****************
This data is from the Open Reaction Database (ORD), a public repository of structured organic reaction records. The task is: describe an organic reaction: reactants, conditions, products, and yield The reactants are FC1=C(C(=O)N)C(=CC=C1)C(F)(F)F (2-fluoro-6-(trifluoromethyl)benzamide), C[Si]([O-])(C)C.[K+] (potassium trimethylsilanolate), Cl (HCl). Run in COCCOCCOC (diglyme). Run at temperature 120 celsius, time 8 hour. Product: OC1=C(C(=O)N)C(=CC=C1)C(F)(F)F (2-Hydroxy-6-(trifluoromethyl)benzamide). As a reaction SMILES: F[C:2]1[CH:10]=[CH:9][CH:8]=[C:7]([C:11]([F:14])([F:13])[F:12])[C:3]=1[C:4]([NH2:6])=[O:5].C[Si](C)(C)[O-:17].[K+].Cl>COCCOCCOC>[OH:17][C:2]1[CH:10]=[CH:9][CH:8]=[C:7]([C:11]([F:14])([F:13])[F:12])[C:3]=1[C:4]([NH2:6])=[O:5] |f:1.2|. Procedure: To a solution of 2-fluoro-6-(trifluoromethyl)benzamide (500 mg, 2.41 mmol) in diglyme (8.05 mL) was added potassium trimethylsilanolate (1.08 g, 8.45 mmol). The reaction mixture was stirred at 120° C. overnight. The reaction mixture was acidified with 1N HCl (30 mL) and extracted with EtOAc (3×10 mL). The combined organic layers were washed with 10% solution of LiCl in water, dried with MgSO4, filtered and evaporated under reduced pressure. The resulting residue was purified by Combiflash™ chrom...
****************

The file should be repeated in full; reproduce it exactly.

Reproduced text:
This data is from the Open Reaction Database (ORD), a public repository of structured organic reaction records. The task is: describe an organic reaction: reactants, conditions, products, and yield The reactants are FC1=C(C(=O)N)C(=CC=C1)C(F)(F)F (2-fluoro-6-(trifluoromethyl)benzamide), C[Si]([O-])(C)C.[K+] (potassium trimethylsilanolate), Cl (HCl). Run in COCCOCCOC (diglyme). Run at temperature 120 celsius, time 8 hour. Product: OC1=C(C(=O)N)C(=CC=C1)C(F)(F)F (2-Hydroxy-6-(trifluoromethyl)benzamide). As a reaction SMILES: F[C:2]1[CH:10]=[CH:9][CH:8]=[C:7]([C:11]([F:14])([F:13])[F:12])[C:3]=1[C:4]([NH2:6])=[O:5].C[Si](C)(C)[O-:17].[K+].Cl>COCCOCCOC>[OH:17][C:2]1[CH:10]=[CH:9][CH:8]=[C:7]([C:11]([F:14])([F:13])[F:12])[C:3]=1[C:4]([NH2:6])=[O:5] |f:1.2|. Procedure: To a solution of 2-fluoro-6-(trifluoromethyl)benzamide (500 mg, 2.41 mmol) in diglyme (8.05 mL) was added potassium trimethylsilanolate (1.08 g, 8.45 mmol). The reaction mixture was stirred at 120° C. overnight. The reaction mixture was acidified with 1N HCl (30 mL) and extracted with EtOAc (3×10 mL). The combined organic layers were washed with 10% solution of LiCl in water, dried with MgSO4, filtered and evaporated under reduced pressure. The resulting residue was purified by Combiflash™ chrom...